With the University’s virtual Convocation ceremony on June 23, 2021 U of T Engineering students mark the end of one journey and the beginning of another.
Having enriched the U of T Engineering community as undergraduate and graduate students, they will join our vibrant, global network of Skule™ alumni, where they will continue to address pressing challenges around the world and inspire the next generation.
This year’s 14 “Grads to Watch” — selected by their home departments and institutes — embody the spirit of U of T Engineering. Their stories illustrate the creativity, innovation and global impact that define our community. Watch their next steps!
See below the students featured from MIE.
Kyle Booth (MIE PhD 2T1)
Booth has always had a passion for optimization. “There is something particularly satisfying about finding provably optimal solutions to problems,” he says.
Inspired by the rapid electrification of the transportation industry, Booth’s dissertation proposes optimization-based strategies for coordinating fleets of electric vehicles and battery-powered autonomous robots. “My work can be used to help owners of electric vehicle fleets manage these assets in more intelligent, cost-effective ways,” he says.
From 2016 to 2017, Booth served as co-president of the University of Toronto Operations Research Group, a student-run organization that brings together students with an interest in the application of advanced analytical methods to help make better decisions. He also served as the President for a competition known as the Toronto Operations Research Challenge in both 2018 and 2019.
In 2017, he spent the summer at the NASA Ames Research Center in California, where he conducted an internship with the quantum computing group. His research focused on developing techniques for optimally compiling quantum circuits to real-world quantum computing architectures.
“Completing a graduate degree at U of T Engineering has opened many doors for me as a researcher,” he says. “I gained a toolkit of algorithms, models, and paradigms that allow me to effectively tackle interesting and hard problems. I have also learned the value of building a network of colleagues, which will make future collaborations and brainstorming much easier.”
Booth has recently returned to the NASA Ames in the role of Associate Scientist. His ongoing research investigates ways that classical optimization techniques can bolster near-term quantum computing efforts, and how quantum computing can accelerate existing optimization paradigms.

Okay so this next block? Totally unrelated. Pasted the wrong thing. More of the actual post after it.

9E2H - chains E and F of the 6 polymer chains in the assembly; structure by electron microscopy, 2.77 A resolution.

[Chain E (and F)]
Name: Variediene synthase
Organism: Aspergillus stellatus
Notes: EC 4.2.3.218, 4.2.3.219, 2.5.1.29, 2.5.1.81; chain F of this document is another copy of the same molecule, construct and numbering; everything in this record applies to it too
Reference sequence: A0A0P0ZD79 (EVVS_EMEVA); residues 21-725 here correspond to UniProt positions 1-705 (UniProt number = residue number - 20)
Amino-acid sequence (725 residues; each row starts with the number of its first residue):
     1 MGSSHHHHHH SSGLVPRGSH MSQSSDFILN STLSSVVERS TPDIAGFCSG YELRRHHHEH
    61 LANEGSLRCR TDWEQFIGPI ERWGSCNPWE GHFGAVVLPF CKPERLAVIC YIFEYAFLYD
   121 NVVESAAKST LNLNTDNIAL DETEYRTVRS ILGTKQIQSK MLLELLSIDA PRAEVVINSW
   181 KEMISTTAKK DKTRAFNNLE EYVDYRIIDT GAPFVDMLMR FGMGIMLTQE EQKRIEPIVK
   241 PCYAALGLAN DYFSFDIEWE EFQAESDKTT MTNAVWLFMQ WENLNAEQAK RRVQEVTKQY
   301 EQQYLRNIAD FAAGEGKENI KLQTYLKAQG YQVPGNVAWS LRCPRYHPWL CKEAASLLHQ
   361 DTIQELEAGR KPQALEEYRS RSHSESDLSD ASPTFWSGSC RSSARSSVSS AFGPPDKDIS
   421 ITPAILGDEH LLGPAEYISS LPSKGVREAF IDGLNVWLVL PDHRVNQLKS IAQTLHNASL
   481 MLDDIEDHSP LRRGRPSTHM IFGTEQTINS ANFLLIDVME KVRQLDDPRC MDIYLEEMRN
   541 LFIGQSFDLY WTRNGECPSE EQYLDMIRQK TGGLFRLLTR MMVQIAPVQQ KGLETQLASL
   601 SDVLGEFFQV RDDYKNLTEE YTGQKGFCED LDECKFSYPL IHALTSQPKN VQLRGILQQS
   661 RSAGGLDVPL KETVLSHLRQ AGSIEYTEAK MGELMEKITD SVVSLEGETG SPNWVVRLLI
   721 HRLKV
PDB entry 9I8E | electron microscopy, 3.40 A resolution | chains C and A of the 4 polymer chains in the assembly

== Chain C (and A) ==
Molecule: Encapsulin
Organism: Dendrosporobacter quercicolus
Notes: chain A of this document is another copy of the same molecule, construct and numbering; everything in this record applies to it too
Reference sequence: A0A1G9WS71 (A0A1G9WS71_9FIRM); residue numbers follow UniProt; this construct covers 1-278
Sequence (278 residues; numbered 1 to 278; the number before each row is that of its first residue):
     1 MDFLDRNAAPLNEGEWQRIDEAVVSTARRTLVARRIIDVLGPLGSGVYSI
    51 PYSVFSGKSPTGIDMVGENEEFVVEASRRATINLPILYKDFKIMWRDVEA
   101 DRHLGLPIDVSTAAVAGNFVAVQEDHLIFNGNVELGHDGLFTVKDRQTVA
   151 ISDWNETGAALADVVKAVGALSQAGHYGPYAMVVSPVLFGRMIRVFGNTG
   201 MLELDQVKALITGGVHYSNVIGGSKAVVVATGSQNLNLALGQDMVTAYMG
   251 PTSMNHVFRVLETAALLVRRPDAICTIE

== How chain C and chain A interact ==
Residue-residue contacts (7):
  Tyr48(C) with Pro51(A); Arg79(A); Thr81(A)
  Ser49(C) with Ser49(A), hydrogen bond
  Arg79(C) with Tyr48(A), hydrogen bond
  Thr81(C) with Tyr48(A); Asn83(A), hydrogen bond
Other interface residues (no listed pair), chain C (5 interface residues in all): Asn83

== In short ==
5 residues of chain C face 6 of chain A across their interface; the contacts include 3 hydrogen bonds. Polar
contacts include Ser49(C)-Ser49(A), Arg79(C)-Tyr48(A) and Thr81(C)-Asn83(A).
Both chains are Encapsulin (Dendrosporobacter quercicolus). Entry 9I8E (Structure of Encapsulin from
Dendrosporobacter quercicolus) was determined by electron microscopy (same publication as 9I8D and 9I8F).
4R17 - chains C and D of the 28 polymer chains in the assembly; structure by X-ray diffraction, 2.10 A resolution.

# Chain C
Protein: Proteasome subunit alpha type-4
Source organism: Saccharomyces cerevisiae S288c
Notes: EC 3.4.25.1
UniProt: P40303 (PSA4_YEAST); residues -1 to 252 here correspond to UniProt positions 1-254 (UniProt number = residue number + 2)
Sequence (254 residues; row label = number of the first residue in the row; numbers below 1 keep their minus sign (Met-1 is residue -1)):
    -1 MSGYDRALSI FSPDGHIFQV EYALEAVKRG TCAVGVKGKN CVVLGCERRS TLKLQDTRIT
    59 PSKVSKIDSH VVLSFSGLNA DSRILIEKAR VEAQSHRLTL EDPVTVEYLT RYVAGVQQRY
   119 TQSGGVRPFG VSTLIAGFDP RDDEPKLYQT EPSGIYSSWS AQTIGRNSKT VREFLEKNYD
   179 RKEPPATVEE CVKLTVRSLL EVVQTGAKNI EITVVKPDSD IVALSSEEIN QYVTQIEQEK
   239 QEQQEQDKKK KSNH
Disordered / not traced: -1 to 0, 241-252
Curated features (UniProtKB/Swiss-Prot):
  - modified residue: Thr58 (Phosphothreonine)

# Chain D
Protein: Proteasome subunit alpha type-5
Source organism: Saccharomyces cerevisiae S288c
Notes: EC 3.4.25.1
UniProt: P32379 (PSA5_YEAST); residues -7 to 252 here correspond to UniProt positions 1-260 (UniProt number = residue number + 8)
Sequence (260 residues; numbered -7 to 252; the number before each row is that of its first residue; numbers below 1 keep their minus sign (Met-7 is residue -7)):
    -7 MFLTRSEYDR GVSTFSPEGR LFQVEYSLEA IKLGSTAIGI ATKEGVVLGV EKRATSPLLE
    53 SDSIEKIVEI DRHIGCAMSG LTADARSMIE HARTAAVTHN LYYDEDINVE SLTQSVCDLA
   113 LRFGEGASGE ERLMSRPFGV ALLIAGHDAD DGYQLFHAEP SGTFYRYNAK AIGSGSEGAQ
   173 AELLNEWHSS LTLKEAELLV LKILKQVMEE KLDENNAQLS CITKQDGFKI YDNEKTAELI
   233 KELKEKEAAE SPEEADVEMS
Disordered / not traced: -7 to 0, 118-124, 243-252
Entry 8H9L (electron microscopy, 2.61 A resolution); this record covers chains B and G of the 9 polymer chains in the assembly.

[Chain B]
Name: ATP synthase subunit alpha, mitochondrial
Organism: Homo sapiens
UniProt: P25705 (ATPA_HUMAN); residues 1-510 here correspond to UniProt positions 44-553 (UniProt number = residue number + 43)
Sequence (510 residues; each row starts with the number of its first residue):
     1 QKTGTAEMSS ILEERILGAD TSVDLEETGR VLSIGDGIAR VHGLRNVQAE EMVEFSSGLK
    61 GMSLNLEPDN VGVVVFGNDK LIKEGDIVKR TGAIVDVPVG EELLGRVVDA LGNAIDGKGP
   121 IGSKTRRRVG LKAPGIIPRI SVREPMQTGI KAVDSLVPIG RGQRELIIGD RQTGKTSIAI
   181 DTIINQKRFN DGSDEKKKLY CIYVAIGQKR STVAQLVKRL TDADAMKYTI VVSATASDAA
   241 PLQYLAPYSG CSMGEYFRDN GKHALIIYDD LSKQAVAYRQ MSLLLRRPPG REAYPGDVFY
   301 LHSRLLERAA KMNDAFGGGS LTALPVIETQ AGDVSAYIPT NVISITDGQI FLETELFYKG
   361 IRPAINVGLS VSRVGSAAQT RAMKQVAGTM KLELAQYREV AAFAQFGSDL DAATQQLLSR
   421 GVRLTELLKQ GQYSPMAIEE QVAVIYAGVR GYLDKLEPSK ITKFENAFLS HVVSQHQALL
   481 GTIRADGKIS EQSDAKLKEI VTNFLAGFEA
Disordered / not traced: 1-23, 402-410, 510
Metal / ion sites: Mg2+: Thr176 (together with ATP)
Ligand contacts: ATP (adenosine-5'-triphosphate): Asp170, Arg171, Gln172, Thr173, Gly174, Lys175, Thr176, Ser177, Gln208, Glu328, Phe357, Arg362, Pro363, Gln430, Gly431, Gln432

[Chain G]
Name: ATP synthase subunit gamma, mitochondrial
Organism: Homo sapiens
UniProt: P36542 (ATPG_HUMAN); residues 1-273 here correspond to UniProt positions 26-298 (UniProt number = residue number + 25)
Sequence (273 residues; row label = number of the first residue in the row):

“I’d like to thank Professor J. Christopher Beck (MIE) and the rest of my “family” at the Toronto Intelligent Decision Engineering Laboratory. You’re all amazing and I wish you the best.”
Ben Sprenger (MechE 2T0 + PEY)
Sprenger has made the world his classroom. In his second year he and his sister, fellow U of T student Jillian Sprenger, travelled to Sri Lanka to film a documentary about climate change. The film, The Road to Colombo, was selected for inclusion in the Vancouver International Film Festival.
“The arts, particularly filmmaking, have always been a huge part of my life – just as important to me as my engineering interests,” says Sprenger.
A year later, Sprenger travelled to Mongolia, where he conducted interviews with nomadic people about a government program that provided them with portable solar generators. The goal was to learn what factors made the program a success, and to see if they could be replicated elsewhere.
That fall, Sprenger travelled to Oxfordshire, U.K. to take up a PEY Co-op internship with Williams Advanced Engineering. The company was contracted to design and vehicles for Panasonic Jaguar Racing to enter in the Formula E championship, the world’s only all-electric racing series.
Sprenger was already familiar with the sport, having led the University of Toronto Formula Racing Team at competitions in Brooklyn, Mich. and Most, Czech Republic. At Williams, he contributed to both the 2020 and 2021 vehicles. His proudest moment was when the team placed first at the ABB FIA Formula E Championship, held in Mexico City in February 2020.
The pace of the last four years has been exciting for Sprenger, and it’s not slowing down anytime soon — after graduation, he’ll be moving to California for a stint as a battery engineering intern at Tesla.
“I feel like I have been catapulted at lightning speed from one incredible project to the next,” he says. “What that taught me is that I learn best by drawing from experiences in as many disparate fields as possible. For me, the ‘lightbulb’ moments come when I make a conscious effort to blur the traditional lines between disciplines.”
“I cannot thank the entire U of T Formula Racing team enough, including all the team members and faculty advisors. This team was the defining experience of my undergraduate degree, and I can directly attribute my positive experiences to the skills and connections I built through this team. I have never met a group of people so eager to learn and to help each other become better engineers.”
View the full story with all 14 Grads to Watch on the Engineering News site.
– This story was originally published on the University of Toronto’s Faculty of Applied Science and Engineering News Site on June 21, 2021 by Liz Do & Tyler Irving